Mining industry and US government cooperative research: Lessons learned and benefits to mining industry

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Since 1994, various mines in the US have cooperated with research scientists at the Los Alamos and Lawrence Livermore National Laboratories to address issues related to verification of the Comprehensive Test Ban Treaty (CTBT). The CTBT requires that no country may conduct any nuclear explosion in the future. While the CTBT is a significant step toward reducing the global nuclear danger, verifying compliance with the treat requires that the monitoring system be able to detect, locate and identify much larger numbers of smaller amplitude seismic events than had been required previously. Large mining blasts conducted world-wide will be of sufficient ... continued below

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15 p.

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Pearson, D.C.; Stump, B.W.; Phillips, W.S.; Martin, R. & Anderson, D.P. September 1, 1997.

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Since 1994, various mines in the US have cooperated with research scientists at the Los Alamos and Lawrence Livermore National Laboratories to address issues related to verification of the Comprehensive Test Ban Treaty (CTBT). The CTBT requires that no country may conduct any nuclear explosion in the future. While the CTBT is a significant step toward reducing the global nuclear danger, verifying compliance with the treat requires that the monitoring system be able to detect, locate and identify much larger numbers of smaller amplitude seismic events than had been required previously. Large mining blasts conducted world-wide will be of sufficient amplitude to trigger the monitoring system at the lower threshold. It is therefore imperative that research into the range various blasting practices employed, the relationship of yield to seismic magnitude, and identification of anomalous blasting results be performed. This paper will describe a suite of experiments funded by the Department of Energy and conducted by the Los Alamos and Lawrence Livermore National Laboratories in cooperation with the US mining industry. Observations of cast blasting, underground long wall generated coal bumps, stoping, and explosively induced collapse of room and pillar panels will be presented. Results of these dual use experiments which are of interest to the mining community will be discussed. These include (1) variation of amplitude of seismic energy at various azimuths from cast blasts, (2) identification of the extent of back failure following explosive removal of pillars, and (3) the use of single fired shots for calibration of the monitoring system. The wealth of information and discovery described in this paper is a direct result of mutual cooperation between the US Government and the US Mining Industry.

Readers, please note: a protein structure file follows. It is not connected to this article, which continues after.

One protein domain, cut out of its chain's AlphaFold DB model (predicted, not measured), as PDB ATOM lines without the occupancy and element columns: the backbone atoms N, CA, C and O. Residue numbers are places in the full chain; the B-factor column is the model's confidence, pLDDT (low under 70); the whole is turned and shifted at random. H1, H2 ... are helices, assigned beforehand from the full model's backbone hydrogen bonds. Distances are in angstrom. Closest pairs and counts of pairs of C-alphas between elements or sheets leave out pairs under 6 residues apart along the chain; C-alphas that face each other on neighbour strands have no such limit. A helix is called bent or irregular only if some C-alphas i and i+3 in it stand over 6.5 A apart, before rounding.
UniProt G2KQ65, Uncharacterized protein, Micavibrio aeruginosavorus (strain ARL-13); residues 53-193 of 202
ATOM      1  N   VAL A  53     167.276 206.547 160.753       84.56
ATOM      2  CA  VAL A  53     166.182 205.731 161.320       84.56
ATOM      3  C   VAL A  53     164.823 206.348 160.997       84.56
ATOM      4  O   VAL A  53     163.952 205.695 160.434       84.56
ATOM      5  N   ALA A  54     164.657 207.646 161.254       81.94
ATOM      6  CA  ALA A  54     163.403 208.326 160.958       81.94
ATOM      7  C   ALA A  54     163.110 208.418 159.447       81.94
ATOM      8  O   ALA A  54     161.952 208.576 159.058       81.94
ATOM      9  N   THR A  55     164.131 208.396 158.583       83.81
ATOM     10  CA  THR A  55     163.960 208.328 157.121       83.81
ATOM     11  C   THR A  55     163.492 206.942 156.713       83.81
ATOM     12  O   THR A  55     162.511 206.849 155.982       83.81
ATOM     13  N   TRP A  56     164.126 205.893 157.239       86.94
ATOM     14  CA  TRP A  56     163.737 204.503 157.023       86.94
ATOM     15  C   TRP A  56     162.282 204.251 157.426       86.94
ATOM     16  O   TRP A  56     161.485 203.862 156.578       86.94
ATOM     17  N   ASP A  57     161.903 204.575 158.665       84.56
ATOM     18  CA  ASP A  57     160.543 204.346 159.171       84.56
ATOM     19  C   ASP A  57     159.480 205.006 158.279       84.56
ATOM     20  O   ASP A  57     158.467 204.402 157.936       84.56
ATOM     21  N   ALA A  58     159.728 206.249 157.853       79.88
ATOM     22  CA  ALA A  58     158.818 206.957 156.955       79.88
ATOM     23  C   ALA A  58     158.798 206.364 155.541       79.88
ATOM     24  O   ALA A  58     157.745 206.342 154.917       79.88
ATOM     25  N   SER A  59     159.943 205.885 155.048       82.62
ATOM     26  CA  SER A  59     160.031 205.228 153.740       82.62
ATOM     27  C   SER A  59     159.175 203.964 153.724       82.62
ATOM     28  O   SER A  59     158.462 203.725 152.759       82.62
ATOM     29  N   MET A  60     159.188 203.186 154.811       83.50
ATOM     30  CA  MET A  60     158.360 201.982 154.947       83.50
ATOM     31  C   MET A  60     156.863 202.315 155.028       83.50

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15 p.

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OSTI as DE97008810

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  • High tech blasting seminar, Orlando, FL (United States), 28 Jul - 1 Aug 1997

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  • Other: DE97008810
  • Report No.: LA-UR--97-2140
  • Report No.: CONF-970779--1
  • Grant Number: W-7405-ENG-36
  • Office of Scientific & Technical Information Report Number: 527420
  • Archival Resource Key: ark:/67531/metadc690981

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Office of Scientific & Technical Information Technical Reports

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  • September 1, 1997

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  • Aug. 14, 2015, 8:43 a.m.

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  • Feb. 25, 2016, 9 p.m.

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Pearson, D.C.; Stump, B.W.; Phillips, W.S.; Martin, R. & Anderson, D.P. Mining industry and US government cooperative research: Lessons learned and benefits to mining industry, article, September 1, 1997; New Mexico. (digital.library.unt.edu/ark:/67531/metadc690981/: accessed December 10, 2018), University of North Texas Libraries, Digital Library, digital.library.unt.edu; crediting UNT Libraries Government Documents Department.